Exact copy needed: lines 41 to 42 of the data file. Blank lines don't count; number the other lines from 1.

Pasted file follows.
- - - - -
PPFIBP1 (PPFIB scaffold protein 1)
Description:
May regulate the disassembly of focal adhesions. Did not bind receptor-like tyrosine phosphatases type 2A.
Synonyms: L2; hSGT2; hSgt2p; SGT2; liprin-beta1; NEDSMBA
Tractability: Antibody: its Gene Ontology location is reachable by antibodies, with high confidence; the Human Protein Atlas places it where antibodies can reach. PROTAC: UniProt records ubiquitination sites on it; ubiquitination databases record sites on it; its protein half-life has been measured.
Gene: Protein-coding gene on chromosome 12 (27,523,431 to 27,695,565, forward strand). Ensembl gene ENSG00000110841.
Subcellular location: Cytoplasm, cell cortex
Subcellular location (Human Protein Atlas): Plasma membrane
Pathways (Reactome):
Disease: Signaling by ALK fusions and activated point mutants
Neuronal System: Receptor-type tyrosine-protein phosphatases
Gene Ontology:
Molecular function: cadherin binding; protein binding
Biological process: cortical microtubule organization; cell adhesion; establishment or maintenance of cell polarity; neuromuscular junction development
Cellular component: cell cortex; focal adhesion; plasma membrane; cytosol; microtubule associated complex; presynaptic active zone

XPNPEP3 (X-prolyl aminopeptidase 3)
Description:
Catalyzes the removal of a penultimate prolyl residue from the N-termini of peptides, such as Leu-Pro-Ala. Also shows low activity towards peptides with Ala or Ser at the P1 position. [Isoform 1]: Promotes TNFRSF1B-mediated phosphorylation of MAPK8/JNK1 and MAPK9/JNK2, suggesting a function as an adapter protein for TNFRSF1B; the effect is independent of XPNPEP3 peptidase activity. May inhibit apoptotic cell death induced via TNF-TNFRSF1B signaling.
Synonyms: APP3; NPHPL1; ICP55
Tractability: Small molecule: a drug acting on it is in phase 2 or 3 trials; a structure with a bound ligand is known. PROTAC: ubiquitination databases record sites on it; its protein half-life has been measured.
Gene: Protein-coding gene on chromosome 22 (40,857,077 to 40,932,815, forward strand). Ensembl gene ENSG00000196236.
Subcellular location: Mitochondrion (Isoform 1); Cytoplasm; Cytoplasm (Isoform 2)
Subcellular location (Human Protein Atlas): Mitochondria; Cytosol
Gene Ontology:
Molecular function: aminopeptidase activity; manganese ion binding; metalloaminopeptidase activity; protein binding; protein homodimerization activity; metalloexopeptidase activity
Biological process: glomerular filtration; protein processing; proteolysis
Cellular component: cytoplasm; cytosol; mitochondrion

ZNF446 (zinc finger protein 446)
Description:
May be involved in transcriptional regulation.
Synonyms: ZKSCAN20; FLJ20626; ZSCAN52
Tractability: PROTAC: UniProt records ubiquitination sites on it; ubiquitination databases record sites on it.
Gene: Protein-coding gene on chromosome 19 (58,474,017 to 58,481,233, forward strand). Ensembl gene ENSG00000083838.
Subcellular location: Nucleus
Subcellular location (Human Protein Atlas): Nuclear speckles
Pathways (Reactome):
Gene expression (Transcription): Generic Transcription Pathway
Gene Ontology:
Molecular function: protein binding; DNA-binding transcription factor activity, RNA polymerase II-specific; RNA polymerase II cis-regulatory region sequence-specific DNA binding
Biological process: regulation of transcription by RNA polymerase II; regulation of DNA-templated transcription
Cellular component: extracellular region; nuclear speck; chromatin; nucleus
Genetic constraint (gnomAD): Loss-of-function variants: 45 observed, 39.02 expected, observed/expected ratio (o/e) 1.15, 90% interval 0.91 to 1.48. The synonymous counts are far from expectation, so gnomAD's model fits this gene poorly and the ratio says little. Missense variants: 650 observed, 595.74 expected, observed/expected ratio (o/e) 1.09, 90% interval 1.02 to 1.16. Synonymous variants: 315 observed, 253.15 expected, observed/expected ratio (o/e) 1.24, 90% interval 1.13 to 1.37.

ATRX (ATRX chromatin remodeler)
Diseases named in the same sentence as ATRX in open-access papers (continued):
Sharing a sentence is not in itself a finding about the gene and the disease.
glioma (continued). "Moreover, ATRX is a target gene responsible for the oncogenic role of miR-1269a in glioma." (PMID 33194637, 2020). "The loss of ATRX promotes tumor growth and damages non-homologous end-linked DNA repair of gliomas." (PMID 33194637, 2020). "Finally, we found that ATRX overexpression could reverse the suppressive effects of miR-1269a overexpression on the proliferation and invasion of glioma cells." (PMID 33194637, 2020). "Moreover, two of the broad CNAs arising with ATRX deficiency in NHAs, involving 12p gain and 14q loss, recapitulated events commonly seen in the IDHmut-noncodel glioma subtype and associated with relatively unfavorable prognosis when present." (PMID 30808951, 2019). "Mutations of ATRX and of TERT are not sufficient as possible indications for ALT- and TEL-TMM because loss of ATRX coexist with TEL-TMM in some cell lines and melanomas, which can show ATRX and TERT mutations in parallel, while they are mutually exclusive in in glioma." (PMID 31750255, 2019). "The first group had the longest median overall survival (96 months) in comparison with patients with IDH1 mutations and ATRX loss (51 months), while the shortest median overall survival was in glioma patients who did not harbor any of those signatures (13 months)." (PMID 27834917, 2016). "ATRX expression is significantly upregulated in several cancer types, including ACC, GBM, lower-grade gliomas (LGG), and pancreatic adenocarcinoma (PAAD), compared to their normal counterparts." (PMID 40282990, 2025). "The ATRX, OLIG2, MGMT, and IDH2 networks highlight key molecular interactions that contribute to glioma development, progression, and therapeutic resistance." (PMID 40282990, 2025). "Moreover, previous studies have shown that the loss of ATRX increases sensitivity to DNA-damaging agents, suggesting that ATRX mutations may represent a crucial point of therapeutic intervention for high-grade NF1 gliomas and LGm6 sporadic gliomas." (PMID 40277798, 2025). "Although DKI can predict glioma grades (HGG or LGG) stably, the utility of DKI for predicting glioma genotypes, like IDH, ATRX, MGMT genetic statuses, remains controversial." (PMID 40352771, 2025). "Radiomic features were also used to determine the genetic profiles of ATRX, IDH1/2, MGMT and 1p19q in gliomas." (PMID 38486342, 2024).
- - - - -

Cellular component: extracellular region; nuclear speck; chromatin; nucleus
Genetic constraint (gnomAD): Loss-of-function variants: 45 observed, 39.02 expected, observed/expected ratio (o/e) 1.15, 90% interval 0.91 to 1.48. The synonymous counts are far from expectation, so gnomAD's model fits this gene poorly and the ratio says little. Missense variants: 650 observed, 595.74 expected, observed/expected ratio (o/e) 1.09, 90% interval 1.02 to 1.16. Synonymous variants: 315 observed, 253.15 expected, observed/expected ratio (o/e) 1.24, 90% interval 1.13 to 1.37.